Second, to maintain my tune, I should just deburr with a coarse and fine diamond stone everyday, and a gummy stone, correct? Or just a gummy stone?

Lastly, after about a week of skiing on hard ice, or the day before a race or something, I should sharpen my side edge only, and just deburr my base edge, correct?

Ok, I am 100 times smarter after coming here, so thanks again!

- PMZ
Have you skied on them yet? If not, try them the way they are. You might like them at .5. If you don't, use a 1 degree file guide and a file and follow Heluvaskier's directions about the marking pen. I make no more than 5 passes per edge.

Let me stress even light pressure, let the tool do the work and don't bend the file or the diamonds.

Pass 1 & 2: even over lapping strokes always pulling towards you on the opposite edge from the side of ski you are standing on.
Pass 3: longer overlaping strokes

Pass 4 & 5: one long pass tip to tail.

You can then use your 2 diamonds to polish. first coarse then fine.

I then run the gummi down each edge lightly at a 45 degree angle. Do not dull, just to remove burr. On GS SuperG & DH's I highly polish the edge with a gummi in my files guide and sometimes my side edge tool.

I am sure this will cause all kinds of rifles to fire here, so let's see what everyone else says!

Over & out!

A-man

[ November 23, 2003, 07:15 PM: Message edited by: Atomicman ]
post #20 of 27
Ski on it with the .5 as you may like it.

If not, then use something accurate to move it to 1 degree.

As far as maintenance goes, you want a medium diamond stone to use if there are no serious nicks because coarse is overkill in most cases. Then do a final run with a fine stone. As others have said use the gummy for getting fine shaving off the edges.

Yes, only tune the base if it needs it.

Tuning the side is what makes it sharp.

Tuning is an ongoing thing and I also have learned new things from this board. I value the input from serious skiers who like to help people.

Be careful of what tuning tips you can find on the web as some of the tools and techniques they say to use are old or just plain wrong.

I love using tools and learning about stuff so tuning is almost as much fun as skiing for me.

Well not quite.

Especially with this shitty warm weather.
post #21 of 27
Sorry I posted at the same time as Atomicman.

Good advice
post #22 of 27
Thread Starter 
Two more questions and then I'm done, I promise!

1. How often do I file the side?

2. You both said to leave the base alone and far away from a file, but what about diamond stones, should I use diamond stones on the base as often on the sides?

great, thanks!

-PMZ
post #23 of 27
1. Once it is not sharp. Slicing your fingernail is a common test.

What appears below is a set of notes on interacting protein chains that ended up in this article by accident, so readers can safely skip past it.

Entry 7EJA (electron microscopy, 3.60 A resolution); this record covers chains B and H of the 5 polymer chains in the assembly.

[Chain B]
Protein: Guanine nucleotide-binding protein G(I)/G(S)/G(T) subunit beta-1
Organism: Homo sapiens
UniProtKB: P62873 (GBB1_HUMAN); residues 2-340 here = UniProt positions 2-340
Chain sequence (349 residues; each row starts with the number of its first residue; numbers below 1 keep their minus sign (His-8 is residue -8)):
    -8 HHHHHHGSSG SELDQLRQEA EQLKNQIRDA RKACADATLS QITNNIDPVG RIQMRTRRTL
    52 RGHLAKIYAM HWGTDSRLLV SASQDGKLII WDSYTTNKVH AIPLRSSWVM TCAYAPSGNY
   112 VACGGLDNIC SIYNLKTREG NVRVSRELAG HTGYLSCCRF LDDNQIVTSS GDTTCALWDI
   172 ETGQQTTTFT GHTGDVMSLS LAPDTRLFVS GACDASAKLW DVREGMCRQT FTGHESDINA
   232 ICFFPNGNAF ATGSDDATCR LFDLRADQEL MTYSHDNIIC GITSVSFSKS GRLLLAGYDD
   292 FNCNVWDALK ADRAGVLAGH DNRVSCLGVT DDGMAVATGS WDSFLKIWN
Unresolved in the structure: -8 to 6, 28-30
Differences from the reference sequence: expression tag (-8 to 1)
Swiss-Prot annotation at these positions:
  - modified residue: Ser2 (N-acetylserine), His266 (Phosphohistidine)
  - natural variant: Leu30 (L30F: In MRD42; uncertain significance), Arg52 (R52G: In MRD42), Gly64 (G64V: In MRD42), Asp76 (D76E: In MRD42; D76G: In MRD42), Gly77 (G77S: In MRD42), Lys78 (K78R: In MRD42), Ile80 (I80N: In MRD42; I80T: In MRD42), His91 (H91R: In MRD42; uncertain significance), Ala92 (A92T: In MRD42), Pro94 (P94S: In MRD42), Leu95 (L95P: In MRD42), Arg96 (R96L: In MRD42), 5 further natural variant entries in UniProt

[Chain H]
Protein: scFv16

2. Personally I used to lightly rub a diamond stone on the base only when it has damage to it, but have recently heard that a good ski specific file that is accurate and fine enough can also be used. Once again go easy on the base and do the sides most of the time.
post #24 of 27
How often? Use stones to touch up every couple of days. If you are racing, probably after each day. The harder the snow, the tougher it is on the edges. There is a difference between touch up and tuning. Touch up is what one should do mostly. It is maintenance. Tuning is the setting of angles, the structuring of base, combining filing and stoning. You can over do it. Did you ever get a book? When Scalce speaks of the fingernail, scrape your nail perpendicular to the length of the ski. If sharp you should get a little shaving. Don't use metal files on rock shots until you have stoned the area, it is a great way to dull your files. Combine maintenance and waxing for a good running ski.
post #25 of 27
I think Greg mentioned using an aluminum edge file guide when sharpening your edges. I just wanted to reiterate that, and highly recommend that you get an edge file guide from HERE Scroll Down To SIDE EDGE FILE GUIDES

Get whatever angle you prefer (probably 3 deg.) and use a clamp like the one shown in the picture to securly clamp a GOOD File to it.

I have been using the cheaper $15 bevel guides for years, and it's all you'll ever need. You might as well pick up a 2 degree bevel while you're at it. And whatever you do, don't skimp on a good file. I prefer a 6" file for my side edges, but an 8" works well also, and will last a bit longer. I use the Laser cut file, but even the cheaper Vialla file is very good.
post #26 of 27
[quote]Originally posted by Bryan:
Quote:
Originally posted by John J:
[QB]Yikes!!?


And when you use your diamond stone, use it wet, clean it as you use it, not once a month. When it is blackened, it is not cutting efficiently.


All good info and advice, but you got me on the diamond stone cleaning. How do you clean a diamond stone? Mine are all black and all I have is a wire brush for a file. Buying new ones seems to be an awful expensive proposition.
Toothbrush and lighter fluid.
post #27 of 27
2nd vote for the toothbrush and Ronson Lighter Fluid. That's what I use. [img]graemlins/thumbsup.gif[/img]